New Smith & Wesson M & P

Discussion for firearms and less-lethal equipment.
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INTERCEPTOR
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Postby INTERCEPTOR » Wed May 16, 2007 5:35 pm

Isn't striking the bolt release of a C7, C8 etc with the heel of your left hand (gross motor movement) the proper way? That way you have a better chance of hitting it as your hand's edge is much wider than a finger.

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C-8

Postby Sparky » Wed May 16, 2007 6:04 pm

That's the way I was taught in the Army, eject the may stick a new one in, slap the side, push the bolt assist button and continue on.
Only difference or uppdating I've recieved is to not push the bolt assist button, but slap the side and continue putting accurate controlled lead down range at bad guy.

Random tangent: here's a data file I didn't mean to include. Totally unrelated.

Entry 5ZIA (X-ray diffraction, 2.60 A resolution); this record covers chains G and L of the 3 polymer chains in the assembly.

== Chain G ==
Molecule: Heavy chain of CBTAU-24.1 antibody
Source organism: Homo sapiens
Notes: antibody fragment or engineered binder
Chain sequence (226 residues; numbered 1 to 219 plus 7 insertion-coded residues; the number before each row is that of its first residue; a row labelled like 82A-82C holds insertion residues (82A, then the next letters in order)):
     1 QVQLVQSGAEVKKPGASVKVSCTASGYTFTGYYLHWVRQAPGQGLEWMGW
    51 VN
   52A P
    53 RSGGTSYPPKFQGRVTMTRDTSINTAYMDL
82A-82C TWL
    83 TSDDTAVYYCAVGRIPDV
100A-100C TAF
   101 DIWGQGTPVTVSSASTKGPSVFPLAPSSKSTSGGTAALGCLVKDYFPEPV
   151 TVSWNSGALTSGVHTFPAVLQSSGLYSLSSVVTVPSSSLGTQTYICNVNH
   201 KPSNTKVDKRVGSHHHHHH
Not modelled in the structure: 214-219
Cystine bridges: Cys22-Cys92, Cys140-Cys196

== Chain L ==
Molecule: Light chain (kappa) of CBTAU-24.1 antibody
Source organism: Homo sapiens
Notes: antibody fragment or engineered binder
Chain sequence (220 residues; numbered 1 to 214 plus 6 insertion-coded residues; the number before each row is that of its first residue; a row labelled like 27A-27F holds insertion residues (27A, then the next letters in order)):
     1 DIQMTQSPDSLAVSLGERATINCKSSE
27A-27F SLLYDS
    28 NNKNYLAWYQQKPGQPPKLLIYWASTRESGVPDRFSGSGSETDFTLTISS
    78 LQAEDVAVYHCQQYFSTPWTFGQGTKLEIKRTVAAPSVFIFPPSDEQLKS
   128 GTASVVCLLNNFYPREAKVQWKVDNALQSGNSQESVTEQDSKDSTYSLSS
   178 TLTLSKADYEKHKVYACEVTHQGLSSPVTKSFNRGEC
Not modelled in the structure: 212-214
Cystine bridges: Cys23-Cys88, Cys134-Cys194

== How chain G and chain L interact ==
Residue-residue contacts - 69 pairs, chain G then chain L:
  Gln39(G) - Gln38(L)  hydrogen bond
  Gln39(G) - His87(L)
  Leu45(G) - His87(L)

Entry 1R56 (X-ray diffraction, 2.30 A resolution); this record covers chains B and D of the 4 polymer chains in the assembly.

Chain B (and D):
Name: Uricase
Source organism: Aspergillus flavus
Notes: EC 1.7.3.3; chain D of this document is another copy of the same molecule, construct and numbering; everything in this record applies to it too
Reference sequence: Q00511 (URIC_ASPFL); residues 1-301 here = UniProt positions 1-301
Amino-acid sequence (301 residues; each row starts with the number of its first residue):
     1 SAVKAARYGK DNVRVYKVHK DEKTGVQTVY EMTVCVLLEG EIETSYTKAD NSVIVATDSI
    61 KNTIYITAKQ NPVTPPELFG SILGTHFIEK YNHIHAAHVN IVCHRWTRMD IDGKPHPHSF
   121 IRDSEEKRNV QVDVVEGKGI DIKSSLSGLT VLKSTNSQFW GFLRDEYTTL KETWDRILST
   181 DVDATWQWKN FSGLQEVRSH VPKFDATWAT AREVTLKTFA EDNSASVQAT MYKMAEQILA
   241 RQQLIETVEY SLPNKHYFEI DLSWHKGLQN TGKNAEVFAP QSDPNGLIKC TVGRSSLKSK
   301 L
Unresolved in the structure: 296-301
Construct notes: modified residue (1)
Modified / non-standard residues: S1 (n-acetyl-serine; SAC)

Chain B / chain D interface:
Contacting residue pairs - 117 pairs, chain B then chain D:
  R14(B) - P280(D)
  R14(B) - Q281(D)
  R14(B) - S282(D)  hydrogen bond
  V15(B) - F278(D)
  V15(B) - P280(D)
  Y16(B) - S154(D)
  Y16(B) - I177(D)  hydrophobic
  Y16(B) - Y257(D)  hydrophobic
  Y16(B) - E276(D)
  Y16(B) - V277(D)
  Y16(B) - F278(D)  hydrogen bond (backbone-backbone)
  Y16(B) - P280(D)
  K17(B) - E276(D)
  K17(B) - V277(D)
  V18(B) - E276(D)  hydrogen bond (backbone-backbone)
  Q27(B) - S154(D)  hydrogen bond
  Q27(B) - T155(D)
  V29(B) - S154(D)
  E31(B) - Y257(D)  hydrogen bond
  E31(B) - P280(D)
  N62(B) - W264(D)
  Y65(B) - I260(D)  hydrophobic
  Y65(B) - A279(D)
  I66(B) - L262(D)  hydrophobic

You may not be aware of it, but I'm kinda a big deal.

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Postby VoteQuimby » Wed May 16, 2007 8:14 pm

I must be looking at the world through the eyes of a lefty. At least with a rifle. I have always shot pistols right and rifles left. Left eye is dominant. I used my trigger finger to release bolt catch (12 years ago;)
Anyway, what method were you taught with the Browning or Sig? With regards to the topic. As I mentioned earlier a co-worker was helping requalify a bunch of reg force and reserves 2 weeks ago and said they all used the slide release? This seems to be a hot topic. I spoke with a firearms instructor in BC and he teaches the slide release, calls it a slide release etc.
Son, we live in a world that has walls and those walls need to be guarded by men with guns.

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Postby Minimum Wage Warrior » Wed May 16, 2007 11:46 pm

I was taught to hit the bolt-catch to chamber a round on the C7 after inserting a fresh mag. Pulling back on the charging handle works just as well and I preferred doing that.